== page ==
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You Can Contribute More to an HSA in 2021. Here's Why You Should.

By Christy Bieber – Jun 21, 2020 at 6:38AM

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This account provides some of the best tax breaks.

Health savings accounts (HSAs) are one of the most valuable tax-advantaged investments, but they're often overlooked.

HSAs aren't open to everyone; you need a qualifying high-deductible health plan to be eligible. But if you qualify, there's some good news: The amount you can invest in your account is going up next year. That means you can, and should, put a little extra in this account to help build a more secure future.

Doctor talking with patient.

Image source: Getty Images.

HSA contribution limits are rising 

First things first: You can make tax-deductible contributions in a health savings account only if you have a qualifying high-deductible health plan. According to the IRS, for 2021, that means the following:

  • Individual plans must have a deductible of $1,400 or above, and the maximum out-of-pocket limit on the plan can't exceed $7,000. 
  • Family plans must have a deductible of $2,800 or above, and the maximum out-of-pocket limit can't exceed $14,000.

In terms of these requirements, the minimum deductible amounts remain the same as last year, but the maximum out-of-pocket limit has gone up to $100 for individuals and $200 for family plans. 

If you meet these requirements, the annual contribution limit for 2021 will be:

  • $3,600 for an individual plan, up from $3,550 in 2020.
  • $7,200 for a family plan, up from $7,100 in 2020.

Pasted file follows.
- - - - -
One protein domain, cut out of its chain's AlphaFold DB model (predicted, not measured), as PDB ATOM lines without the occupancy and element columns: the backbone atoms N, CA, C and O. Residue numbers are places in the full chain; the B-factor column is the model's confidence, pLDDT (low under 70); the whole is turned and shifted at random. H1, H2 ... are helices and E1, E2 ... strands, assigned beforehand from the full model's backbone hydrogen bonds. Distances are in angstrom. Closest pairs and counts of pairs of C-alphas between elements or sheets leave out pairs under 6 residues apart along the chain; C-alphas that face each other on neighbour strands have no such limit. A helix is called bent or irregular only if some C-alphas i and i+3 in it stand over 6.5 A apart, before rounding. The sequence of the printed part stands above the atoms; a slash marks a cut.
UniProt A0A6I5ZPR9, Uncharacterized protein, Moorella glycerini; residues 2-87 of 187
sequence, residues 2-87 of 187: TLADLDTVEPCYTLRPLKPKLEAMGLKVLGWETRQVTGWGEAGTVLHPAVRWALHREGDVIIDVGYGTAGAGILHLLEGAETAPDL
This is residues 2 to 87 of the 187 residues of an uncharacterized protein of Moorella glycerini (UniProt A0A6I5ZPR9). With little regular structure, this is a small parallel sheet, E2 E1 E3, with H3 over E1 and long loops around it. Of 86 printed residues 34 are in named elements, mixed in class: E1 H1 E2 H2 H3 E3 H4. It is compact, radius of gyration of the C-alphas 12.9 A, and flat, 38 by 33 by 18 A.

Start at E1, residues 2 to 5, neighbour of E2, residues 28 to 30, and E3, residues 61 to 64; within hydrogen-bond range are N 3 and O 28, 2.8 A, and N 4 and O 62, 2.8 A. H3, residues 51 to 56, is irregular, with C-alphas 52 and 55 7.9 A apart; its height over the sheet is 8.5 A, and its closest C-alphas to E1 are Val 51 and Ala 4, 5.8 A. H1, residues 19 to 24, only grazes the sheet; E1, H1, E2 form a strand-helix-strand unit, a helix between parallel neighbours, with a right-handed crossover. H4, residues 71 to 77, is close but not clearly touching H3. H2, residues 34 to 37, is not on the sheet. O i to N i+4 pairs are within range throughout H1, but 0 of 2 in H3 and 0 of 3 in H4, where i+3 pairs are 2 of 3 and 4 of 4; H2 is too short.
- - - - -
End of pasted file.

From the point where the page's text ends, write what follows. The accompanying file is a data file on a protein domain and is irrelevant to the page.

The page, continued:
This means those with individual plans, called self-only coverage, will be able to contribute $50 more next year, and those with a family plan can contribute an additional $100 to their account. 

Here's why you should aim to max out your HSA

Medical care can be really expensive even with health insurance, especially if you have a high-deductible plan. Around one in three Americans has expressed concerns about rising care costs and more than half of all Americans have actually put off care because of costs, according to two surveys.

Investing in an HSA makes it easier to cover medical bills since you can pay for your care with untaxed dollars. You'll also have the money ready in the account when you need it during a health crisis so you don't have to worry about coming up with cash when you're ill. 

And while you can use the money to cover immediate costs if you need to, you also have the option to invest your contributions and let them grow. This can be an especially smart if you don't need the money now since it will grow tax-free.

If you contribute to your HSA and leave the money alone, you can use it to cover care costs as a retiree, which could be as much as $369,000 in out-of-pocket expenses for a senior couple. The money in your health savings account could make a huge difference in preserving your retirement nest egg if you or your spouse gets sick. 

Plus, if you're lucky enough to stay healthy, the money won't go to waste. Although you pay a penalty if you make withdrawals for anything other than covered care costs before 65, the rules change once you hit that age. You can start taking money out for any purpose after your 65th birthday, although you would pay income tax on the withdrawn funds if you don't use them for medical needs.

Reworking your budget now will pay off

Since the IRS has announced early on that HSA contribution limits are rising for 2021, you have plenty of time to look for cuts to your budget to make sure you're able to invest more in your account.

It's worth a close look at your spending so you can free up some extra cash to invest, and have money for healthcare expenses now or as a senior. 

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